We’re onto Day 4 of the 43rd General Election and the first weekend of campaign events. The first few days have been interesting to watch, to see how the different campaigns are dealing with things and what the different leaders are having to say. Some of it has been pretty boilerplate stuff, nothing to write how about, but some of it has been gobsmackingly bad stuff.
For the prime example of the bad, we have to look at Green leader Elizabeth May and her attempts to defend her party’s positions on a few issues, including abortion, free votes and amazingly of all, the unity of the country. May has been trying to make a virtue of saying that she has no power to whip, punish or stop her MPs from doing anything, even if that means doing things that are supposedly against Green policy. Her continued responses have become a hash of mixed, contradictory words that were starting to boarder on silly.
In the case of her new candidate Pierre Nantel and his avowed sovereigntist bent, this has reached some amazing new heights, or lows, depending on your point of view. Over the past few days Nantel has said again and again that he is a sovereigntist, yet Ms. May keeps saying he’s not. After the Maclean’s/CityTv debate on Thursday night, she clearly said that Nantel was not in favour of Quebec’s sovereignty, despite the fact that a few hours earlier he had said, clear, “yes I am”. And whenever she has been confronted with these facts, she’s said it simply isn’t true and has tried to move on. As a result, this issue simply hasn’t gone away.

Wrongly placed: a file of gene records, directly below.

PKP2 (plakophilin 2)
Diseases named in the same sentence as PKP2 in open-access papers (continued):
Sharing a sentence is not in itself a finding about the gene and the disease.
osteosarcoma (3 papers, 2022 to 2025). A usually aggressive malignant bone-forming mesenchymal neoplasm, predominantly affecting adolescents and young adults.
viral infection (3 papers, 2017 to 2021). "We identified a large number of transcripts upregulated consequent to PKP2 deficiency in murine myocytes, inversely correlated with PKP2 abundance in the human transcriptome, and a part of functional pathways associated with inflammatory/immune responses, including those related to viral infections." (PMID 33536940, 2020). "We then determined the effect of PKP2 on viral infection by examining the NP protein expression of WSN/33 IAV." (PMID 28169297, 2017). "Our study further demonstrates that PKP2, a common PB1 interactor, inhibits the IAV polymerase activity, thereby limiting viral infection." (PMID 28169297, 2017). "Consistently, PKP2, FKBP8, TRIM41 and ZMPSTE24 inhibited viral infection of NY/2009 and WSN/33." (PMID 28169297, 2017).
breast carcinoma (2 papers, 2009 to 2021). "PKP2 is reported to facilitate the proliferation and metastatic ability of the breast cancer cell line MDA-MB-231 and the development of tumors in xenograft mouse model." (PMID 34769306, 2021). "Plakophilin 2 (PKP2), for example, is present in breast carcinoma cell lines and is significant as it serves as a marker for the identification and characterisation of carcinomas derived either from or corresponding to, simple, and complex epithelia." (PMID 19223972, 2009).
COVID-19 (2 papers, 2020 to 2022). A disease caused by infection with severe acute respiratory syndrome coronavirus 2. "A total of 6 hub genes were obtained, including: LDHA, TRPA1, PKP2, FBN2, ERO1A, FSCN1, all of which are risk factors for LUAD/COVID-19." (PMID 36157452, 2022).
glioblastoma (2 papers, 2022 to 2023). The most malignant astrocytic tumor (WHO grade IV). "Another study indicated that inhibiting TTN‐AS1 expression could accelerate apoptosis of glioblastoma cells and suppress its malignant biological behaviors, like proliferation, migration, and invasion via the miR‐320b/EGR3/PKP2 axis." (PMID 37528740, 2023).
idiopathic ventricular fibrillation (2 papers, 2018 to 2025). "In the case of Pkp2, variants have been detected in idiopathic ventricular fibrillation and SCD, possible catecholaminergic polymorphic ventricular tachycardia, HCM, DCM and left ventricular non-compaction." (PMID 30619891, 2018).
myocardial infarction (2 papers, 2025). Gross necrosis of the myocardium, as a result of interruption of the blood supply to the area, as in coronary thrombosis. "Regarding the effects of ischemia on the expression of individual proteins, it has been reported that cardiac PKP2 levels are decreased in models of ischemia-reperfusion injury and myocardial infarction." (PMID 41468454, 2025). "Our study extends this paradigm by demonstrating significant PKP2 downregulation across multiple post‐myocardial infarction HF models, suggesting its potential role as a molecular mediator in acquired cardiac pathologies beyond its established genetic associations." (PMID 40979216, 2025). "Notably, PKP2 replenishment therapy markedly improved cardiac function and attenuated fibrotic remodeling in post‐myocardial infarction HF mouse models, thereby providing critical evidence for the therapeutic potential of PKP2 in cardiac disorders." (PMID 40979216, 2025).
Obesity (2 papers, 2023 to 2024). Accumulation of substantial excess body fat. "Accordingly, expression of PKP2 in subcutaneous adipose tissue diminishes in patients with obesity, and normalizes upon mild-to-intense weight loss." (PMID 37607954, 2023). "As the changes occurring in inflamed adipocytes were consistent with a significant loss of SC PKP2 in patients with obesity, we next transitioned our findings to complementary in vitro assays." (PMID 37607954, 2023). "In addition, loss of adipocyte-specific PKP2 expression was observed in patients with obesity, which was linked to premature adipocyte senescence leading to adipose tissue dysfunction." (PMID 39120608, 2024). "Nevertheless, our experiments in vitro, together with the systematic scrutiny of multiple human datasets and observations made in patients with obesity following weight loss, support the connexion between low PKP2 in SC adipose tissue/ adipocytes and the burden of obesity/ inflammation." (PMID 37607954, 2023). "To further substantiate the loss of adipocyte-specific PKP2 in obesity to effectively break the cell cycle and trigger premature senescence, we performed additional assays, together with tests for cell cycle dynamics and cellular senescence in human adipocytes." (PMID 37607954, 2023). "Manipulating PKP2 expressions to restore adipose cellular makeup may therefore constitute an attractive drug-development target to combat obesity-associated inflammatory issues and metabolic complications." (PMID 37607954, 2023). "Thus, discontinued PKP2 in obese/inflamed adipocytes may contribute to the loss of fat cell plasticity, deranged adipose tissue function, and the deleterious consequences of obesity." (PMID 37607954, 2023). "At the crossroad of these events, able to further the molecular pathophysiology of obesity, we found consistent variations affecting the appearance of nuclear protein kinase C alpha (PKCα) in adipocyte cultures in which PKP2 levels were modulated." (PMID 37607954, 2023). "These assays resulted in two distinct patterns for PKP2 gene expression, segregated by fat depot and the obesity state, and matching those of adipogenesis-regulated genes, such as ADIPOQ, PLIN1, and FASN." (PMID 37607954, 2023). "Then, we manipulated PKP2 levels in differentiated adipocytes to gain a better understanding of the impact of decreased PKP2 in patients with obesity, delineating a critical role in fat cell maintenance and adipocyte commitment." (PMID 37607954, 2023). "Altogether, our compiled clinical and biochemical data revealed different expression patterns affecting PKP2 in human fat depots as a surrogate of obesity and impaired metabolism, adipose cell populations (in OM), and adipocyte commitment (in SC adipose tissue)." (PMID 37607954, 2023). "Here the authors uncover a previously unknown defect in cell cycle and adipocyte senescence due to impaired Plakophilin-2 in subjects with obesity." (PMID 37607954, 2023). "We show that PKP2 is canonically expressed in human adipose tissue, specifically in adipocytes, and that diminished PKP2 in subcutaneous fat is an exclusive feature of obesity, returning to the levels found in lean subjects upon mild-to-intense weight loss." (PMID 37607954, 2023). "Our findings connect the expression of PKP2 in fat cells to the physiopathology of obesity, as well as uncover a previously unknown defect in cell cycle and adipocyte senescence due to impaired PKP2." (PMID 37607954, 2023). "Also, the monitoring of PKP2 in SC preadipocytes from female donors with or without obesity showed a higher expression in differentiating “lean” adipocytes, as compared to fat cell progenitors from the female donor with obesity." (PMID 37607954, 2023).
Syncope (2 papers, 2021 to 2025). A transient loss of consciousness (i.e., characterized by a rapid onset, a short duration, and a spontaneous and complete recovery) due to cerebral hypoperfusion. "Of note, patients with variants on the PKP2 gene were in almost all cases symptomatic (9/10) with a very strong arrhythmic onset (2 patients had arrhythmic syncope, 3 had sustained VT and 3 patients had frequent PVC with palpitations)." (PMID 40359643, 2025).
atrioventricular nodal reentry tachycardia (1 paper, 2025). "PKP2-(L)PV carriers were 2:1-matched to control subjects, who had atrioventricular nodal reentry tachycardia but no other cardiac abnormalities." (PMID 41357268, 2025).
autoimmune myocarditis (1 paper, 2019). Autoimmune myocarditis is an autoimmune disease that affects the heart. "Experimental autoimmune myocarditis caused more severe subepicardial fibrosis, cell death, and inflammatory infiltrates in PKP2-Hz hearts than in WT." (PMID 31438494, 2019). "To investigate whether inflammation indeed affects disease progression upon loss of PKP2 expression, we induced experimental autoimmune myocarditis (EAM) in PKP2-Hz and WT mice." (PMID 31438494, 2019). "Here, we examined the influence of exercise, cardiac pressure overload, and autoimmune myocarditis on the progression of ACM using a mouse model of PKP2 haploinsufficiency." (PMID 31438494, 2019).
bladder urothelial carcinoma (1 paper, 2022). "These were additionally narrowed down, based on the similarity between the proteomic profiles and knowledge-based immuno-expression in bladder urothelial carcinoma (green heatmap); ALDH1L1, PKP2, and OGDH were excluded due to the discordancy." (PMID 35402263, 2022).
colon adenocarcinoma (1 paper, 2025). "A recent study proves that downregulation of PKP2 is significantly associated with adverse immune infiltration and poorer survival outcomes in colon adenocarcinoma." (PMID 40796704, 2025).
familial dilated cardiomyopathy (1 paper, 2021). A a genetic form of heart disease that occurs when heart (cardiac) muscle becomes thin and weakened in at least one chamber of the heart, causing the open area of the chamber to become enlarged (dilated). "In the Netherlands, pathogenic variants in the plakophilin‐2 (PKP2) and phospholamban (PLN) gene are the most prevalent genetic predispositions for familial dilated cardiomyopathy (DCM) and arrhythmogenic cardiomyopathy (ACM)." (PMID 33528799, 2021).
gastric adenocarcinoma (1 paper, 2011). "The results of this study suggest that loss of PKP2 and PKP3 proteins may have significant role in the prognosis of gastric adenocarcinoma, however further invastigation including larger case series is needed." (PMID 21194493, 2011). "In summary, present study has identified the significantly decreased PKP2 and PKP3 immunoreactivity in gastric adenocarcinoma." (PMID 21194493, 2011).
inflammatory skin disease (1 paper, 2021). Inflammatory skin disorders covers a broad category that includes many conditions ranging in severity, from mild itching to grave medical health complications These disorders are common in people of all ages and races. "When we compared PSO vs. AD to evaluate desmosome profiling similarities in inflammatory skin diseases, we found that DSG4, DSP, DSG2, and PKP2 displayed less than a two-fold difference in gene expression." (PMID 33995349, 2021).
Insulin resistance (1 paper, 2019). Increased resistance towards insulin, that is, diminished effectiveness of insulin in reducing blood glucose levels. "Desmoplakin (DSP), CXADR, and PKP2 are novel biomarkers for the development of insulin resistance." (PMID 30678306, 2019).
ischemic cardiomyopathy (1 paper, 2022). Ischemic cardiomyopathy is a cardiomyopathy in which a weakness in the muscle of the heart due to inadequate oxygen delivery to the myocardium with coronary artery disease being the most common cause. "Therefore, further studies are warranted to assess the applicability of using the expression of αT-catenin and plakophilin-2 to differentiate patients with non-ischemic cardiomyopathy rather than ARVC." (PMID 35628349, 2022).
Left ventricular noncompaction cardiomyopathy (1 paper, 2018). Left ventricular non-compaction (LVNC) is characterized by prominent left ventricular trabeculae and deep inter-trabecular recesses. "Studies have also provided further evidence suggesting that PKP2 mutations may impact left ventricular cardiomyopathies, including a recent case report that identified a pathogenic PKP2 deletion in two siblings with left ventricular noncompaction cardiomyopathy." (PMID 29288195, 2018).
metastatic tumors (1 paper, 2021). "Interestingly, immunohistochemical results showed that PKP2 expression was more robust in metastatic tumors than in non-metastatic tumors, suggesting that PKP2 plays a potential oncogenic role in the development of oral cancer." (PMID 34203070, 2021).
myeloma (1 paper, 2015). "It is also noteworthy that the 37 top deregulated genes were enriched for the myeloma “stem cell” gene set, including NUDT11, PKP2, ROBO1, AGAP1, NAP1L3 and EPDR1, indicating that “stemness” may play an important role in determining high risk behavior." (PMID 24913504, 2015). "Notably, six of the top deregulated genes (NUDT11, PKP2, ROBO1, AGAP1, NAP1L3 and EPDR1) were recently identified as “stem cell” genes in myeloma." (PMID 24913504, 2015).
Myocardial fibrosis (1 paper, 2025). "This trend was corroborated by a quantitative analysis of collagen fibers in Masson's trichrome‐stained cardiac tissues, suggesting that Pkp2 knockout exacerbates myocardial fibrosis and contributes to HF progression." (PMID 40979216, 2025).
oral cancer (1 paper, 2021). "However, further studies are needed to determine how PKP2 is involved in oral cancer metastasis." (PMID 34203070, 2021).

That lead us to yesterday, when May did another interview with CBC’s Vassy Kapelos. If you remember, she did one earlier this week which kicked off a lot of her troubles when she said she couldn’t stop a Green MP from trying to re-open the abortion debate. Remember, she has no power according to her. During this new interview, she was asked about the Nantel situation and she delivered probably one of the biggest whoppers of an answer that I’ve seen in a very long time:
Everyone, that is some of the most amazing attempts of linguistic gymnastics that I’ve ever seen and to further that metaphor, she lost grip of the bars and did a face plant on the mat below. That answer was about as bad as they come, and if you needed confirmation of that, check out the responses from the media covering this campaign:
The incredulity of those responses tells you everything you need to know about what May did there with her response. To be crystal clear, “sovereigntist” and “separatist” mean the exact same thing. The difference is that calling someone a “sovereigntist” is the polite way do doing it, while calling someone a “separatist” is an insult, is used in the pejorative and carries more negative connotations. Most people from outside of Canada would never know this difference, but when I went to work for Romeo Saganash, I learned that lesson quickly. During my first trip to Val-d’Or after Romeo’s election, I was chatting with a former colleague and in the course of the conversation I used the term “separatiste”. She quickly and politely corrected me, explained the difference and we went on our way. The lesson of that story? Words matter folks.